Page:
List iconThe Two Noble Kinsmen:
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The Two Noble Kinsmen



Characters in the Play

Entire Play

The Two Noble Kinsmen, derived from Chaucer’s Canterbury Tales, begins as Athens defeats Thebes in war. Arcite and Palamon, Theban knights…


The audience is welcomed to the play’s opening performance. The speaker apologizes for its inferiority to Chaucer, whose tale provides…

Act 1, scene 1

The wedding procession of Duke Theseus and his Amazonian bride Hippolyta is interrupted by three weeping queens whose dead kings…

Act 1, scene 2

Two noble cousins, Palamon and Arcite, discuss leaving Thebes, where the reign of their despised uncle Creon has corrupted the…

Act 1, scene 3

Pirithous leaves Athens to join Theseus in Thebes. Hippolyta and Emilia praise the strength of the bond between the two…

Act 1, scene 4

A victorious Theseus bids farewell to the three queens just as Palamon and Arcite are brought in wounded on stretchers….

Act 1, scene 5

The three queens take farewell of each other as the bodies of their dead husbands are carried off for separate…

Act 2, scene 1

The keeper of a jail in Athens discusses the terms of his daughter’s dowry with her wooer. The daughter enters…

Act 2, scene 2

Palamon and Arcite, after lamenting their prospect of lifelong imprisonment, rejoice that they are imprisoned together where nothing can ever…

Act 2, scene 3

Arcite decides he will not leave Athens and Emilia. Countrymen enter talking about their plans to dance at a May…

Act 2, scene 4

The jailer’s daughter, having fallen in love with Palamon, decides to find a way to free him from prison in…

Act 2, scene 5

Arcite, having won the competition disguised as a poor gentleman, is made an attendant upon Emilia. He and the other…

Act 2, scene 6

The jailer’s daughter, having set Palamon free and sent him off to await her in the woods, plans to bring…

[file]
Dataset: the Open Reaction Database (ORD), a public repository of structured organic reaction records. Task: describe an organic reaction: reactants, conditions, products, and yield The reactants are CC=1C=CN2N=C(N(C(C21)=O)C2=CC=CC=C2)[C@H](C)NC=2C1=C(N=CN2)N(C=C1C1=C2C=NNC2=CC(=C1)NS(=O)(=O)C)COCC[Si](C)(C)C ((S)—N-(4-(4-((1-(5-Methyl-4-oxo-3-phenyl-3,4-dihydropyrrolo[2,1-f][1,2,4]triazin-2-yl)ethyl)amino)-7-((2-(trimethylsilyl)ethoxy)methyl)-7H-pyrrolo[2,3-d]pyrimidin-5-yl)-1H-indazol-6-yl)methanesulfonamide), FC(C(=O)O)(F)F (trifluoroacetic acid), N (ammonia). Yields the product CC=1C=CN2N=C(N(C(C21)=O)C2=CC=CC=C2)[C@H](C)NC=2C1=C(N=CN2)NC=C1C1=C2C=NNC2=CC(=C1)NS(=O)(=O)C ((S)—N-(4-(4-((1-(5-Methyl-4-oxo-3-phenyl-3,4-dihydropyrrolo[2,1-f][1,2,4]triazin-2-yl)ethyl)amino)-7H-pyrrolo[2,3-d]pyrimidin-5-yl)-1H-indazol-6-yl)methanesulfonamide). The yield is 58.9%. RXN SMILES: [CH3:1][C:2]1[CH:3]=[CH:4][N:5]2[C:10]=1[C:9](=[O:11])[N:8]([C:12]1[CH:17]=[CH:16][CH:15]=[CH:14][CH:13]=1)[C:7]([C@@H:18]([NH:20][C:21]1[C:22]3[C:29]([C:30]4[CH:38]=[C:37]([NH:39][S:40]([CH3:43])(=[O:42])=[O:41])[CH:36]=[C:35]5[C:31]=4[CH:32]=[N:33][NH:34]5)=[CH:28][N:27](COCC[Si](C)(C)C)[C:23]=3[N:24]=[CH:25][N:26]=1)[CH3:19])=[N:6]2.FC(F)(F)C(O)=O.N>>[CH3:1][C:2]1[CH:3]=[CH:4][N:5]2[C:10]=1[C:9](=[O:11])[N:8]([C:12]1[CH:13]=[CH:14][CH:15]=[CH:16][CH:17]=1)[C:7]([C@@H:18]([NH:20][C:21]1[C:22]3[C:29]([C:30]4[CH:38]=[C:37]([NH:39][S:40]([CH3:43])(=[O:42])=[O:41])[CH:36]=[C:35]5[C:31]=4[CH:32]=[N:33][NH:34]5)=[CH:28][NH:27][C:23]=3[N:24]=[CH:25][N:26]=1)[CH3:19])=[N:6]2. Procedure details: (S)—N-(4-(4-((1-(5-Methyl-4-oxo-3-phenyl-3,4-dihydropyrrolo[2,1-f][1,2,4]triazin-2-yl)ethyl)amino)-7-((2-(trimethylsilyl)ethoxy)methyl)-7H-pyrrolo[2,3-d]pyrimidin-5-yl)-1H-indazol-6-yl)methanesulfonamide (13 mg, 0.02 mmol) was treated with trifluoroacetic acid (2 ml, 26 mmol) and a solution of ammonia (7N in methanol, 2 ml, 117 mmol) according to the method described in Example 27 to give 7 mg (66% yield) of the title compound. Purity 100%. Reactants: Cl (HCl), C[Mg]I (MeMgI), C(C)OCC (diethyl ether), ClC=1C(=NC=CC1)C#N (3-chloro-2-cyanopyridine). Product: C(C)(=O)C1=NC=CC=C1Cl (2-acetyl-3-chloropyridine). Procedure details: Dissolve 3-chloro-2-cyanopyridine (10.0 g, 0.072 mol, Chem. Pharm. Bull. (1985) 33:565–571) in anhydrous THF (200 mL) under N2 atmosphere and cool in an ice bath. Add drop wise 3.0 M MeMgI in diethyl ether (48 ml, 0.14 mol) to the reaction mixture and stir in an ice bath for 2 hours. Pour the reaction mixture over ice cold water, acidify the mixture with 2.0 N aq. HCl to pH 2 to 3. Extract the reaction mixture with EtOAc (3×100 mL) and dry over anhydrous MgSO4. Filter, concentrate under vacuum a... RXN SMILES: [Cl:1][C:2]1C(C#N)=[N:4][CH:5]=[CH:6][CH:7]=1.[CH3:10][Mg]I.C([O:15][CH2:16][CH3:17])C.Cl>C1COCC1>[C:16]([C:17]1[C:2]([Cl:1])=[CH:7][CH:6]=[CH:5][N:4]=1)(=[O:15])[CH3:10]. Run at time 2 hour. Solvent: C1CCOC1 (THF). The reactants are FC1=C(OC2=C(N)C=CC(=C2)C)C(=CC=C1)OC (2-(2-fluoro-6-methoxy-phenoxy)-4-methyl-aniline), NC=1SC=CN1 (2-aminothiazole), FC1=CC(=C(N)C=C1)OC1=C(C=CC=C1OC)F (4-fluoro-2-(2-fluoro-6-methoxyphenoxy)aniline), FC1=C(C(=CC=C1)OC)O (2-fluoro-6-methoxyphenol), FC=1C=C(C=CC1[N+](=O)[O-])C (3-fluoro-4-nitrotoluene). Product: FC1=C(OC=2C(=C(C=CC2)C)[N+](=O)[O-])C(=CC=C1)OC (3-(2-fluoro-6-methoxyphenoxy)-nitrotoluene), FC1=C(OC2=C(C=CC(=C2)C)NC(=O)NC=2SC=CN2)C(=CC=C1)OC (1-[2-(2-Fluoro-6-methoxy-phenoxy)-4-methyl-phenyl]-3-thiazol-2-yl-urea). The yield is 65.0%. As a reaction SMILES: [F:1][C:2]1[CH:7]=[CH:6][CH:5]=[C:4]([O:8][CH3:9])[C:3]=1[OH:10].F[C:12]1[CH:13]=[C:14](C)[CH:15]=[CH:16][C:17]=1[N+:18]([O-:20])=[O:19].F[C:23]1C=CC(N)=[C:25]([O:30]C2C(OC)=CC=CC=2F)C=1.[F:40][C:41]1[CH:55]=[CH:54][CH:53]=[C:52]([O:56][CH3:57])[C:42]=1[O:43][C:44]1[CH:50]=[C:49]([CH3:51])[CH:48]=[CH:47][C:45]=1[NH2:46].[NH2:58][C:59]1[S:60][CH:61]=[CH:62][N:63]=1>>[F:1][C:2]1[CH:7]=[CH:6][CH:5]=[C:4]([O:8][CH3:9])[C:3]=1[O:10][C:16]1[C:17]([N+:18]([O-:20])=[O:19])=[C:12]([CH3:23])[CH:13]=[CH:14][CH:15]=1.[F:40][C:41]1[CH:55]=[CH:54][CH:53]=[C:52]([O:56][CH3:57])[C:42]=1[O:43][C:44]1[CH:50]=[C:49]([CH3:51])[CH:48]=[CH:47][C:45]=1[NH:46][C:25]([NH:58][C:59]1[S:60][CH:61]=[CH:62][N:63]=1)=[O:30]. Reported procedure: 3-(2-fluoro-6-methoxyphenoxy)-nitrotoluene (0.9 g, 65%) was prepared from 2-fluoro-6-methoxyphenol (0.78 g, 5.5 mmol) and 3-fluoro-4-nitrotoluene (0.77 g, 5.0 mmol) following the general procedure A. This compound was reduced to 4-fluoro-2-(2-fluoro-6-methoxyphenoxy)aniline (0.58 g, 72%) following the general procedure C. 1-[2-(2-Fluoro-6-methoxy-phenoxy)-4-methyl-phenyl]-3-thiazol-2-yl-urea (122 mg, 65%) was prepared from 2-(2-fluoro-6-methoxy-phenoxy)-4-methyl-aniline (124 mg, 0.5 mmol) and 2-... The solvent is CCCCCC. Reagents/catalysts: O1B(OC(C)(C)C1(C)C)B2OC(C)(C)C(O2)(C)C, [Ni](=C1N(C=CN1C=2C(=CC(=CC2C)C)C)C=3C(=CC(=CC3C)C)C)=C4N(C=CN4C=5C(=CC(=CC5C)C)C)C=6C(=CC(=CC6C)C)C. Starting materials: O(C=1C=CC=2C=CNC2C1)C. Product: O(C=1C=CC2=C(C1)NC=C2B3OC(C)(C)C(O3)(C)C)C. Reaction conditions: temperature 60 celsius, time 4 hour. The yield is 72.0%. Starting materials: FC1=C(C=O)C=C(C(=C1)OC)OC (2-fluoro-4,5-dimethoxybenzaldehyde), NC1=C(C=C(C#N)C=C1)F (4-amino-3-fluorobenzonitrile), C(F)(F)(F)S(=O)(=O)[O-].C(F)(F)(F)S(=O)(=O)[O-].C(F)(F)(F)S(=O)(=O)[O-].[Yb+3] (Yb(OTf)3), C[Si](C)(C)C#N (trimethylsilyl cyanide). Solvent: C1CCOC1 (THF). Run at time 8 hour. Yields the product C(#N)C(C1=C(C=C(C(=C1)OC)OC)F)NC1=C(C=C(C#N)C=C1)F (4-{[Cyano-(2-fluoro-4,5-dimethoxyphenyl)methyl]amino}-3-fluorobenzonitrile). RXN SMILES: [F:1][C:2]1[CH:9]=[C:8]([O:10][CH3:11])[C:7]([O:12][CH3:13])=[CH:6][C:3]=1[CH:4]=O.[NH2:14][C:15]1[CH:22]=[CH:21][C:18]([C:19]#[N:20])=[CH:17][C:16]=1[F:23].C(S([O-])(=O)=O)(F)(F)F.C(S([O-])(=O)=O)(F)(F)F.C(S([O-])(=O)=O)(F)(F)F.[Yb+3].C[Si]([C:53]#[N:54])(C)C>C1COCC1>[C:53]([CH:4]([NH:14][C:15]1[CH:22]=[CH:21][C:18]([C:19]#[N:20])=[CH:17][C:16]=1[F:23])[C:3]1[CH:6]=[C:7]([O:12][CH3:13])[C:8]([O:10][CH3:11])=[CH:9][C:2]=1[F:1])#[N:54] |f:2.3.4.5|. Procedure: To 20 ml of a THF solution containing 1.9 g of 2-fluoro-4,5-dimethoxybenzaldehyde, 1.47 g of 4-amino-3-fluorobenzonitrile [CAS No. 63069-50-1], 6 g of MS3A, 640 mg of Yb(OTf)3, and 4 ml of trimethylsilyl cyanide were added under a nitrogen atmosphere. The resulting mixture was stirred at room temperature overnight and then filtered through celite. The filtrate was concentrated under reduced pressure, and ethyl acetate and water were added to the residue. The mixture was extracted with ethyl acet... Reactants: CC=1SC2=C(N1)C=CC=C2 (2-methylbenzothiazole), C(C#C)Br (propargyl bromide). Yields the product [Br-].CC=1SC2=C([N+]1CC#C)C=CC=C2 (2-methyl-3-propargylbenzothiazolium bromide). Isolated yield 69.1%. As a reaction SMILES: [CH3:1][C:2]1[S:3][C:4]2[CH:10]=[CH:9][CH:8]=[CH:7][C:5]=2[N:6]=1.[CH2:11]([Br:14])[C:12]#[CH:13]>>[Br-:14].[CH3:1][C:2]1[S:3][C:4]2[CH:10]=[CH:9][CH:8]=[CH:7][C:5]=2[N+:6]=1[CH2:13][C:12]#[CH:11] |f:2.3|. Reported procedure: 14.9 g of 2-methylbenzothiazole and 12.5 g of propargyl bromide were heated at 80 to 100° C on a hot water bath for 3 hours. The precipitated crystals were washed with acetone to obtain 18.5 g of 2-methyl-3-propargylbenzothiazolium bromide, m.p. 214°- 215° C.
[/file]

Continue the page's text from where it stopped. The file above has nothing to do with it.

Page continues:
Act 3, scene 1

Arcite, now Emilia’s attendant, is confronted by a still-shackled Palamon in the woods where the court is celebrating May Day….

Act 3, scene 2

The jailer’s daughter, unable to find Palamon, fearing that he has been eaten by wild animals and that her father…

Act 3, scene 3

Arcite brings Palamon food, wine, and files. He promises to return in two hours bringing swords and armor for their…

Act 3, scene 4

The jailer’s daughter, convinced that Palamon is dead and that her father will be hanged, begins to hallucinate.

Act 3, scene 5

The countrymen and the schoolmaster gather for the morris dance to be performed for Duke Theseus. When the countrywomen arrive,…

Act 3, scene 6

Arcite arrives in the forest with armor and swords. The two cousins dress each other in armor and prepare as…

Act 4, scene 1

The jailer receives the news that he and his daughter have been pardoned for Palamon’s escape, but that his daughter…

Act 4, scene 2

Emilia examines miniature portraits of Palamon and Arcite and is unable to choose between them. Theseus, hearing descriptions of the…

Act 4, scene 3

The jailer’s daughter is diagnosed by the doctor as suffering from love melancholy. He prescribes that the daughter’s wooer, who…

Act 5, scene 1

In preparation for the coming confrontation, Arcite and his companion knights pray for victory at the altar of Mars; Palamon…

Act 5, scene 2

The doctor observes the jailer’s daughter with the wooer pretending to be Palamon, and declares that she will soon be…

Act 5, scene 3

Emilia listens to the sounds of the combat as first one contestant and then the other seems to be winning….

Act 5, scene 4

As Palamon puts his head on the block for his beheading, word comes that Arcite has been crushed by his…


The speaker bids the audience farewell, hoping that the play has pleased them.

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Quill icon
Flourish. Enter Prologue.

 New plays and maidenheads are near akin:
 Much followed both, for both much money giv’n,
 If they stand sound and well. And a good play,
 Whose modest scenes blush on his marriage day
5 And shake to lose his honor, is like her
 That after holy tie and first night’s stir
 Yet still is modesty, and still retains
 More of the maid, to sight, than husband’s pains.
 We pray our play may be so, for I am sure
10 It has a noble breeder and a pure,
 A learnèd, and a poet never went
 More famous yet ’twixt Po and silver Trent.
 Chaucer, of all admired, the story gives;
 There, constant to eternity, it lives.
15 If we let fall the nobleness of this,
 And the first sound this child hear be a hiss,
 How will it shake the bones of that good man
 And make him cry from underground “O, fan
 From me the witless chaff of such a writer
20 That blasts my bays and my famed works makes
 Than Robin Hood!” This is the fear we bring;
 For, to say truth, it were an endless thing
 And too ambitious, to aspire to him,
25 Weak as we are, and, almost breathless, swim
 In this deep water. Do but you hold out
 Your helping hands, and we shall tack about
 And something do to save us. You shall hear
 Scenes, though below his art, may yet appear
30 Worth two hours’ travel. To his bones sweet sleep;

The Two Noble Kinsmen

 Content to you. If this play do not keep
 A little dull time from us, we perceive
 Our losses fall so thick we must needs leave.
Flourish. He exits.